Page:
Attorney General Douglas F. Gansler is asking the Maryland Court of Appeals to issue a stay of its order for Maryland law enforcement agencies to stop collecting DNA from people arrested for certain crimes so he can appeal the ruling to the U.S. Supreme Court, The Gazette reported.
In a 5-2 decision, the Maryland Court of Appeals overturned a home invasion rape conviction in the case of Alonzo King v. State of Maryland. The court's decision reversed the 2009 provision officials said helped them solve open investigations, according to Maryland law enforcement officials.
Howard County State’s Attorney Dario J. Broccolino, president of the Maryland State’s Attorneys’ Association, said in a statement last week that the ability to collect DNA samples from suspects is an “important crime fighting tool.”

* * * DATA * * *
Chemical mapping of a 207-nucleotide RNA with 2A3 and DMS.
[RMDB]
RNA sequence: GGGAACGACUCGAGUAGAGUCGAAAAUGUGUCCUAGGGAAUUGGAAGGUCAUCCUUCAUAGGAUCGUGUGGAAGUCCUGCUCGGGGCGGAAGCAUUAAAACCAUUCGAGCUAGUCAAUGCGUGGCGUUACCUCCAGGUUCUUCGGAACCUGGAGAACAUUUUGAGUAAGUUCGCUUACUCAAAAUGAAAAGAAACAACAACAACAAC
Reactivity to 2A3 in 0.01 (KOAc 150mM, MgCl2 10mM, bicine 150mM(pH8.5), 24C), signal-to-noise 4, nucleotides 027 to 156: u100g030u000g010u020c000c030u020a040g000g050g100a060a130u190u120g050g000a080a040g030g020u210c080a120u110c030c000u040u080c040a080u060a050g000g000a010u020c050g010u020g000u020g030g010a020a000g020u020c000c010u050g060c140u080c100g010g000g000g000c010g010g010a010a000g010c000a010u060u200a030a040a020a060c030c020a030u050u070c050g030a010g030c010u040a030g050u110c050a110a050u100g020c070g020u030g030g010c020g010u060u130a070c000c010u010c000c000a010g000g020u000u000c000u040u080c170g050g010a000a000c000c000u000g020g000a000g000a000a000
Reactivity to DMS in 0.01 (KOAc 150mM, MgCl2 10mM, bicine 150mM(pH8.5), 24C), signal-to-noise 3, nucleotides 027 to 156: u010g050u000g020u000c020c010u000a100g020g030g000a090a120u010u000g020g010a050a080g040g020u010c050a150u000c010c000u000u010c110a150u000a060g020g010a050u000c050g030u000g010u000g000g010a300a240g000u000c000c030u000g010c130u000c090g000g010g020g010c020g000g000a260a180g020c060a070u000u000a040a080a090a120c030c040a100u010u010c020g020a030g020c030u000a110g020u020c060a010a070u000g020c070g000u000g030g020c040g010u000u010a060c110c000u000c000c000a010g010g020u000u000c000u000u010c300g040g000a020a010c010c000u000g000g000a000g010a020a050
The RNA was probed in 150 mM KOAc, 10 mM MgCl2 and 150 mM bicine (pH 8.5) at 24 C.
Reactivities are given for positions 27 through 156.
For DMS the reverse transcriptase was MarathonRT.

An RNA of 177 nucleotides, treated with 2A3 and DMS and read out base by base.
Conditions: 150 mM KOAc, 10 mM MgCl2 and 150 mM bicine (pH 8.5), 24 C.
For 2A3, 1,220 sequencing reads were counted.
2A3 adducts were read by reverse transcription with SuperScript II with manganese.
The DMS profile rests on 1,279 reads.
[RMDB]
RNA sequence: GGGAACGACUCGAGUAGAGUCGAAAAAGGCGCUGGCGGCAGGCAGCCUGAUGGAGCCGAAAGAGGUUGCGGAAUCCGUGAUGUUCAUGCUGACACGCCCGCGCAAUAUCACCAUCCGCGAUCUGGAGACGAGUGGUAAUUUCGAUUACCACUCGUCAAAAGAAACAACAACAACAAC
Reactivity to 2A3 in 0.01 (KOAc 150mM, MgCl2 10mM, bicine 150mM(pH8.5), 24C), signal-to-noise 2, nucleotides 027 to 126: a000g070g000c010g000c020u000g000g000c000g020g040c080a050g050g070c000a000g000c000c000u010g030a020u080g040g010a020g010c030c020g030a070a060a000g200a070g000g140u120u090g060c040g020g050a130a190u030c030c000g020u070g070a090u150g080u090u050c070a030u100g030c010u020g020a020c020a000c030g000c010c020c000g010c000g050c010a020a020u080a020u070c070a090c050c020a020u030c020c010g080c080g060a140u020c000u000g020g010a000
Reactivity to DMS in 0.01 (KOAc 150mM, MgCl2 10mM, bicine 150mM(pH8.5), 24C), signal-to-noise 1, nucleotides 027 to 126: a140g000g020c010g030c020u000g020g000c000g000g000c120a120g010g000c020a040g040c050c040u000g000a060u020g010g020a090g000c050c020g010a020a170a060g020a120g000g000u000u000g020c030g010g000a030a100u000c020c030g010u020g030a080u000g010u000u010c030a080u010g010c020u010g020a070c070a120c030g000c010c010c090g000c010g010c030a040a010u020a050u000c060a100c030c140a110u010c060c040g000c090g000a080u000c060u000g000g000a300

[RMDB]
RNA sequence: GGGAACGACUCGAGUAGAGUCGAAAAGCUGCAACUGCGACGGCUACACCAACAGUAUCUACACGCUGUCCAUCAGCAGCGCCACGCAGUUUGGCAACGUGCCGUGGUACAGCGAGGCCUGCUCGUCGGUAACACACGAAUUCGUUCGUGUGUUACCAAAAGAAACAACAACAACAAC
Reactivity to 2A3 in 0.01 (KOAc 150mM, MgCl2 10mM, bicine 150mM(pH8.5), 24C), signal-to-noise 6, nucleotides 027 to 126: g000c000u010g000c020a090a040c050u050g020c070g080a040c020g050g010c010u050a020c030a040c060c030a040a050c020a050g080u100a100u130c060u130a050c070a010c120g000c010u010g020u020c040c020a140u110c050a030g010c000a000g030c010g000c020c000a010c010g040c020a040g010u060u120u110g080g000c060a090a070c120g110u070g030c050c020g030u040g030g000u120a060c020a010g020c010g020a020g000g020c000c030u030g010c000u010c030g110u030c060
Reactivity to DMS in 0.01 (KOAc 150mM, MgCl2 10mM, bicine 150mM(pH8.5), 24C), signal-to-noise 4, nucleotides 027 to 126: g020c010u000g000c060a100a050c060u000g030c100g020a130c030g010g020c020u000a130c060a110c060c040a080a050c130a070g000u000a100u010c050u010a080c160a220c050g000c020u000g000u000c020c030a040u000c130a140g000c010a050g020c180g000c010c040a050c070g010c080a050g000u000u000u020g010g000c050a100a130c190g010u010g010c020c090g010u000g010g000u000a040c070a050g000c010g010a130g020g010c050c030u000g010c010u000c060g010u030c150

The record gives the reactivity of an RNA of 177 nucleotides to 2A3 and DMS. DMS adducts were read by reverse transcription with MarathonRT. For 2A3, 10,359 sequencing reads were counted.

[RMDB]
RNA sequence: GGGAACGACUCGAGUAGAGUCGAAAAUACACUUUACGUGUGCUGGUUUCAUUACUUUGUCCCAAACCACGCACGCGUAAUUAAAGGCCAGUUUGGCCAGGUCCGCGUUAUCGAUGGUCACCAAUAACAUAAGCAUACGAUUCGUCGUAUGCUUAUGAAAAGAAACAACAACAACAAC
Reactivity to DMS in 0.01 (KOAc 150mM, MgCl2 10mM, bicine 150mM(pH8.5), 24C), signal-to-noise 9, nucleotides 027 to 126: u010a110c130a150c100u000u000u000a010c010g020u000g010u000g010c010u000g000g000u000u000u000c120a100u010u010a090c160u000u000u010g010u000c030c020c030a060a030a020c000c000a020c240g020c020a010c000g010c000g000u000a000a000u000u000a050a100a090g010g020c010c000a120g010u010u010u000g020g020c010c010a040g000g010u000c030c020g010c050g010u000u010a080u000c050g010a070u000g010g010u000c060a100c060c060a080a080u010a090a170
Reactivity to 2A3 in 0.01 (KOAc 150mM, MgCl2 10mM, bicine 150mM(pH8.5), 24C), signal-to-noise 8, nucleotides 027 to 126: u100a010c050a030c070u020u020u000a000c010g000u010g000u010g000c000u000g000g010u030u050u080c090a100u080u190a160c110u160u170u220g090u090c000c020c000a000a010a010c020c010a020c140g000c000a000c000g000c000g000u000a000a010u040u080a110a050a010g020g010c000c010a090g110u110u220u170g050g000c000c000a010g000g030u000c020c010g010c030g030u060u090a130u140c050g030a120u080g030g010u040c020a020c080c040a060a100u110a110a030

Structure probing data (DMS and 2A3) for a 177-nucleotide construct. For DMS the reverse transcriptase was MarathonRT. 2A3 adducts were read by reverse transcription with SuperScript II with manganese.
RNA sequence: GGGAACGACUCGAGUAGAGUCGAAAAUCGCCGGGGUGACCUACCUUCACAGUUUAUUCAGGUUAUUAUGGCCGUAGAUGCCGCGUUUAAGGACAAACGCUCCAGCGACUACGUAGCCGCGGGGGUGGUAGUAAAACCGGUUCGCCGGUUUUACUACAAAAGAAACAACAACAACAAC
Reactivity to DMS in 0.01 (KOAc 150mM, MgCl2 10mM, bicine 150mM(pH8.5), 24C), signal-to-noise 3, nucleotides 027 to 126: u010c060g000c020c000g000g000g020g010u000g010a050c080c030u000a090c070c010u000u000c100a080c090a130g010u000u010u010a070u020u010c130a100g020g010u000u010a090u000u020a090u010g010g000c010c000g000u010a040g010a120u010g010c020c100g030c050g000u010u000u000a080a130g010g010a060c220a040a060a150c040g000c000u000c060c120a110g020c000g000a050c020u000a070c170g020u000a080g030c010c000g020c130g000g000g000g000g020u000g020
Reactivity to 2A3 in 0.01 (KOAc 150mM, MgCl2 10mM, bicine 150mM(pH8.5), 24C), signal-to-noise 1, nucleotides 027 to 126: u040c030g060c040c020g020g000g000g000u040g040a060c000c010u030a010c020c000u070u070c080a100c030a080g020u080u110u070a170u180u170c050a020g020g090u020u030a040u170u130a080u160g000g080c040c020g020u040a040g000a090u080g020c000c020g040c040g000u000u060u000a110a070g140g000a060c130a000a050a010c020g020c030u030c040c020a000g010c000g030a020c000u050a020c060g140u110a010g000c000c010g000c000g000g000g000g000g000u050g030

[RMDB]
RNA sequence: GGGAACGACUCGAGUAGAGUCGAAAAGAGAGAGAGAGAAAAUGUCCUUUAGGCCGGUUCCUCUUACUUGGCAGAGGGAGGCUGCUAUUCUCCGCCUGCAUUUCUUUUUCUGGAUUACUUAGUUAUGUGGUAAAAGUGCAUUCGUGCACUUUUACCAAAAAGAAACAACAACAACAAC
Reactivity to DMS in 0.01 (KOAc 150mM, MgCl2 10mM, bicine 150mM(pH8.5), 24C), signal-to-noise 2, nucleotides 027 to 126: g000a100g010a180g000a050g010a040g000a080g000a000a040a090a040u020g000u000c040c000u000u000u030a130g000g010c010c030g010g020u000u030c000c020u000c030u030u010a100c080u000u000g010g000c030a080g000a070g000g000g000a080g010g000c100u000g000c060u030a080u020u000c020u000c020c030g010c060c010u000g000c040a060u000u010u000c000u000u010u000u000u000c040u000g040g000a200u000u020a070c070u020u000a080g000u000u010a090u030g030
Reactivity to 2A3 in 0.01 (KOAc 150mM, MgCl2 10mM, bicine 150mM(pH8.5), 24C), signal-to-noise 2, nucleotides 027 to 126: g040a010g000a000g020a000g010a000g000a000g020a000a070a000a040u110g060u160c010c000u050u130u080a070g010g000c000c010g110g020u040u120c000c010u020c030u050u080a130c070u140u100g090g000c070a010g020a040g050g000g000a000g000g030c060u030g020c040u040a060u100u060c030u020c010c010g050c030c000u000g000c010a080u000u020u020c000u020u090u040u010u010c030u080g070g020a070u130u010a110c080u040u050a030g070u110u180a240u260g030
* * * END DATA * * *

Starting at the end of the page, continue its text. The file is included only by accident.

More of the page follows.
William McMahon, Howard County Chief of Police and president of the Maryland Chiefs of Police Association said in a statement that DNA collection as a tool, "has been invaluable in our effort and duty to keep citizens safe."
Public safety agencies across Maryland have been urging Gansler to ask the U.S. Supreme Court to hear the case. Montgomery County and local police departments have been up in arms over the ruling, saying it is a major setback to public safety.